Observe that, except for the first four rows, the value of the total distance tends to be similar to that of the upper threshold \(\epsilon\). This follows from the fact that the larger the total distance, the less constrained is the problem and, therefore, the larger is the total collected profit, which is the objective function. The first four rows stand for values of \(\epsilon\) larger than 131.35, which is the total collected profit when no constraints on the total distance are imposed (see Table 5, third row). This explains the constant values for the first four rows of the third column.

The first and second columns of Table 8 are represented in Figure 8 in the form of a Pareto curve for a trade-off between collected profit and maximum total distance. It can be observed that, as expected, the total collected profit increases as the threshold on the total distance increases. However, the profit stabilizes when the threshold \(\epsilon\) reaches 130. In fact, if no threshold is imposed and only the total collected profit is maximized, then the resulting total collected distance equals 131.35. Therefore, for \(\epsilon\) values larger than 131.35, the total collected profit remains constant.

Fig. 8
figure 8

Trade-off between collected profit and total distance for instance eil51 at scale 1/10

The routes associated with some of the solutions of Table 8 are depicted in Figure 9. As \(\epsilon\) decreases, the route length decreases and tends to look like a usual TSP solution, in which the total distance is minimized and profit is not considered.

Fig. 9
figure 9

Representation of the resulting routes for different values of \(\epsilon\)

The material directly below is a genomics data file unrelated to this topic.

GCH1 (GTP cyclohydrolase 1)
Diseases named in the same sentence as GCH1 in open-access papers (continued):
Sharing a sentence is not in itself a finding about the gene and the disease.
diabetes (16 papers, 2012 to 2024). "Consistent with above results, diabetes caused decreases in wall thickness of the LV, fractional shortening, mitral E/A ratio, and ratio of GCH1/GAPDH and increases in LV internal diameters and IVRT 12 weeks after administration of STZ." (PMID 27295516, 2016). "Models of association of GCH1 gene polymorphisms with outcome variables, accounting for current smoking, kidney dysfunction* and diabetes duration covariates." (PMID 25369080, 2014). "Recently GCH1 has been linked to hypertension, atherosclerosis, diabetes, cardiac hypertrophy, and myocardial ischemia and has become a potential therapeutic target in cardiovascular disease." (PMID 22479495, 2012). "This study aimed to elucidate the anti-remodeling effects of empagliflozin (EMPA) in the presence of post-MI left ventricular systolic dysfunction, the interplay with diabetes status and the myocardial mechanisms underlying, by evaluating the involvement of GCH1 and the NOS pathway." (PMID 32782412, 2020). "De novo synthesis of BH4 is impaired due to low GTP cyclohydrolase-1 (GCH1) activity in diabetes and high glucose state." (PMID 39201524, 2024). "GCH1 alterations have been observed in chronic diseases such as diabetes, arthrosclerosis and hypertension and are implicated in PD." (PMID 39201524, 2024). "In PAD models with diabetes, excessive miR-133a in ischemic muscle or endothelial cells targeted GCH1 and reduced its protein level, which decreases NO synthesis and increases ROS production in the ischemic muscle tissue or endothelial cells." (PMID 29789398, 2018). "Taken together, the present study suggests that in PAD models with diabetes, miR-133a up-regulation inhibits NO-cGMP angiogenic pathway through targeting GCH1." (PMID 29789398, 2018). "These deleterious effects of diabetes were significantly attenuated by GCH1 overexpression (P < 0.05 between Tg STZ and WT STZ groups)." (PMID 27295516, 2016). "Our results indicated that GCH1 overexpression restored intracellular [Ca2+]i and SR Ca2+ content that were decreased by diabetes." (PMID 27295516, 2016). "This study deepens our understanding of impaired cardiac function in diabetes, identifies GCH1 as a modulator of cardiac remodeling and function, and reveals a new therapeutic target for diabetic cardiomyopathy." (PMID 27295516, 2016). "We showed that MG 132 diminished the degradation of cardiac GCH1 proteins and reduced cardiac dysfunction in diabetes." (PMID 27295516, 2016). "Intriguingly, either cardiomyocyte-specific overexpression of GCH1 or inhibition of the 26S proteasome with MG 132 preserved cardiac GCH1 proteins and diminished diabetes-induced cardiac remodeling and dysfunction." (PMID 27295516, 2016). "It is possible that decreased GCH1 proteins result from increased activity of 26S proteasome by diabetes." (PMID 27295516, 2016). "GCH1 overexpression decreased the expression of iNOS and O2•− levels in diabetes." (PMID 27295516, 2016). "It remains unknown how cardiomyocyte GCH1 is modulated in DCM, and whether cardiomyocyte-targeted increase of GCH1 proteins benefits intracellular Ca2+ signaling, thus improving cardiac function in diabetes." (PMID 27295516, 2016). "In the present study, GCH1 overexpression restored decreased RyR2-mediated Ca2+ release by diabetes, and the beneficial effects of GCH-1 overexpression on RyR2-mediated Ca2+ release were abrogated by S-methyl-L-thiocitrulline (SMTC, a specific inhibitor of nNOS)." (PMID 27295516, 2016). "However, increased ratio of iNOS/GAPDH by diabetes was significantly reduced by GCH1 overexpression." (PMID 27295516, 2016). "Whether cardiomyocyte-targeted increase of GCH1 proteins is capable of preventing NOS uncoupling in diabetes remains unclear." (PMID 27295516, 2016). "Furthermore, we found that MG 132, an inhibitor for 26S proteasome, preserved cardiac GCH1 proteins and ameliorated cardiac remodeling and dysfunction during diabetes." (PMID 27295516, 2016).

Conclusions

We have introduced, modeled, and solved the STSP-TDT. The STSP-TDT is a generalization of other well-known variants of the traveling salesman problems such as the TSP itself, the STSP, as well as the TSP and the STSP with time windows. Some interesting properties arise in the context of time-dependent profits. For example, it sometimes makes sense to visit the same vertex multiple times and to optimize the starting time of the tour. We have proposed and tested a formulation of the single-visit problem that can be used if the profit functions are linear or piecewise linear.

We have also proposed and tested an extended formulation for the case when multiple visits to the same vertex are allowed and desirable. In this case, we formulate the problem by means of an extended graph so that this variant reduces to an STSP, adapted to be solved as a longest path problem.

We have analyzed the problem by studying the shape of the time-dependent profit functions. We have also performed several experiments on artificially created instances and on some TSPLib instances considering the single- and multiple-visit cases. Our results on artificially created instances validate the model performance and highlight the importance of allowing a variable starting time of the route. We have considered several scale measures and optimally solved instances containing up to 535 vertices for the single-visit case. We have also compared the results obtained for the single- and multiple-visit cases and analyzed the results of our single-visit case experiments by means of a Pareto frontier representing the trade-off between the collected profit and the total distance traveled. We observe that these objectives are naturally opposed to one another.